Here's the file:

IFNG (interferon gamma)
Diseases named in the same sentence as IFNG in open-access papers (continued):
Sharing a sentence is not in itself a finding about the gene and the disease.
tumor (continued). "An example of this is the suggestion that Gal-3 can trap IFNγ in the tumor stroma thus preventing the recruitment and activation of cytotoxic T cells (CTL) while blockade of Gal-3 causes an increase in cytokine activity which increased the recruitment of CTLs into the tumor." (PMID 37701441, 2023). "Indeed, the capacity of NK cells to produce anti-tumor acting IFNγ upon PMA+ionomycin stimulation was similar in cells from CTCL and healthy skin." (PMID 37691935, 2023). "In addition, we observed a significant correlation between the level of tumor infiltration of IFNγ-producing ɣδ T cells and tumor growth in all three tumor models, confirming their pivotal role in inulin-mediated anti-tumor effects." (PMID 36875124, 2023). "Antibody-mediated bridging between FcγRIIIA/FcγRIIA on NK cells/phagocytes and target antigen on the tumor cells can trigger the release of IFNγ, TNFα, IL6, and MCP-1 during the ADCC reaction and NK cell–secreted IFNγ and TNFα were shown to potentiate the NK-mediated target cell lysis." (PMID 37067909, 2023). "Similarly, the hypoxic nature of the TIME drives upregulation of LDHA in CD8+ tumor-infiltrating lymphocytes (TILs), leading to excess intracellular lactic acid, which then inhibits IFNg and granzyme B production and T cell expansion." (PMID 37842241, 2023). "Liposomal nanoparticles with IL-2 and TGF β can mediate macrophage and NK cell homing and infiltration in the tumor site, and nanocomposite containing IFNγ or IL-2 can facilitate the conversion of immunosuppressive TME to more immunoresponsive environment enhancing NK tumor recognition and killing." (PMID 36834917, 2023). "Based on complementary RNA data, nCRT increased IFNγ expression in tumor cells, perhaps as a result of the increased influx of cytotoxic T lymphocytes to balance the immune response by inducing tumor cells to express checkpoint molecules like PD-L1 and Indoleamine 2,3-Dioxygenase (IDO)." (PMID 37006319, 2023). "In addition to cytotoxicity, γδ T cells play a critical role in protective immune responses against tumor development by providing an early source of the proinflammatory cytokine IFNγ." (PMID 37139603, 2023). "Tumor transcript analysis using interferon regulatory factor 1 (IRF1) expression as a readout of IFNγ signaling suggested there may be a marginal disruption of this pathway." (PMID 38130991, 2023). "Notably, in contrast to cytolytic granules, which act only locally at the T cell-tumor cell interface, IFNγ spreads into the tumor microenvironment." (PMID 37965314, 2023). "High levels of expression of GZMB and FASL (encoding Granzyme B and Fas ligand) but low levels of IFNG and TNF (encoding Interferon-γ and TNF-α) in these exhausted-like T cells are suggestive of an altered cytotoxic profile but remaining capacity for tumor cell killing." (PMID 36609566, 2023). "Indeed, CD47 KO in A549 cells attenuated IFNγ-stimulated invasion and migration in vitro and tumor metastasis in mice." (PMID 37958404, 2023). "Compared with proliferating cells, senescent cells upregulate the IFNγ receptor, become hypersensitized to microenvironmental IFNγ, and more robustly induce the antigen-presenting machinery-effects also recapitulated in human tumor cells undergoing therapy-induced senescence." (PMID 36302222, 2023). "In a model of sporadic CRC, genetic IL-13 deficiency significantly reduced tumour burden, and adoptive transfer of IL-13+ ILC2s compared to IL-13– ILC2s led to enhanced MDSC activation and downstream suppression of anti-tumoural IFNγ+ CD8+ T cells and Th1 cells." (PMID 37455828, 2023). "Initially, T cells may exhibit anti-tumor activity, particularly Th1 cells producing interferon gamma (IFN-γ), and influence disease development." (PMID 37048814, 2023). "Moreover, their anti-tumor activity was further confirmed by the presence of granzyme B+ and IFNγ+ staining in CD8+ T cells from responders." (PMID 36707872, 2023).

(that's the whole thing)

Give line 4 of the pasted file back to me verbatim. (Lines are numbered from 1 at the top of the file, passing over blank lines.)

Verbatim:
tumor (continued). "An example of this is the suggestion that Gal-3 can trap IFNγ in the tumor stroma thus preventing the recruitment and activation of cytotoxic T cells (CTL) while blockade of Gal-3 causes an increase in cytokine activity which increased the recruitment of CTLs into the tumor." (PMID 37701441, 2023). "Indeed, the capacity of NK cells to produce anti-tumor acting IFNγ upon PMA+ionomycin stimulation was similar in cells from CTCL and healthy skin." (PMID 37691935, 2023). "In addition, we observed a significant correlation between the level of tumor infiltration of IFNγ-producing ɣδ T cells and tumor growth in all three tumor models, confirming their pivotal role in inulin-mediated anti-tumor effects." (PMID 36875124, 2023). "Antibody-mediated bridging between FcγRIIIA/FcγRIIA on NK cells/phagocytes and target antigen on the tumor cells can trigger the release of IFNγ, TNFα, IL6, and MCP-1 during the ADCC reaction and NK cell–secreted IFNγ and TNFα were shown to potentiate the NK-mediated target cell lysis." (PMID 37067909, 2023). "Similarly, the hypoxic nature of the TIME drives upregulation of LDHA in CD8+ tumor-infiltrating lymphocytes (TILs), leading to excess intracellular lactic acid, which then inhibits IFNg and granzyme B production and T cell expansion." (PMID 37842241, 2023). "Liposomal nanoparticles with IL-2 and TGF β can mediate macrophage and NK cell homing and infiltration in the tumor site, and nanocomposite containing IFNγ or IL-2 can facilitate the conversion of immunosuppressive TME to more immunoresponsive environment enhancing NK tumor recognition and killing." (PMID 36834917, 2023). "Based on complementary RNA data, nCRT increased IFNγ expression in tumor cells, perhaps as a result of the increased influx of cytotoxic T lymphocytes to balance the immune response by inducing tumor cells to express checkpoint molecules like PD-L1 and Indoleamine 2,3-Dioxygenase (IDO)." (PMID 37006319, 2023). "In addition to cytotoxicity, γδ T cells play a critical role in protective immune responses against tumor development by providing an early source of the proinflammatory cytokine IFNγ." (PMID 37139603, 2023). "Tumor transcript analysis using interferon regulatory factor 1 (IRF1) expression as a readout of IFNγ signaling suggested there may be a marginal disruption of this pathway." (PMID 38130991, 2023). "Notably, in contrast to cytolytic granules, which act only locally at the T cell-tumor cell interface, IFNγ spreads into the tumor microenvironment." (PMID 37965314, 2023). "High levels of expression of GZMB and FASL (encoding Granzyme B and Fas ligand) but low levels of IFNG and TNF (encoding Interferon-γ and TNF-α) in these exhausted-like T cells are suggestive of an altered cytotoxic profile but remaining capacity for tumor cell killing." (PMID 36609566, 2023). "Indeed, CD47 KO in A549 cells attenuated IFNγ-stimulated invasion and migration in vitro and tumor metastasis in mice." (PMID 37958404, 2023). "Compared with proliferating cells, senescent cells upregulate the IFNγ receptor, become hypersensitized to microenvironmental IFNγ, and more robustly induce the antigen-presenting machinery-effects also recapitulated in human tumor cells undergoing therapy-induced senescence." (PMID 36302222, 2023). "In a model of sporadic CRC, genetic IL-13 deficiency significantly reduced tumour burden, and adoptive transfer of IL-13+ ILC2s compared to IL-13– ILC2s led to enhanced MDSC activation and downstream suppression of anti-tumoural IFNγ+ CD8+ T cells and Th1 cells." (PMID 37455828, 2023). "Initially, T cells may exhibit anti-tumor activity, particularly Th1 cells producing interferon gamma (IFN-γ), and influence disease development." (PMID 37048814, 2023). "Moreover, their anti-tumor activity was further confirmed by the presence of granzyme B+ and IFNγ+ staining in CD8+ T cells from responders." (PMID 36707872, 2023).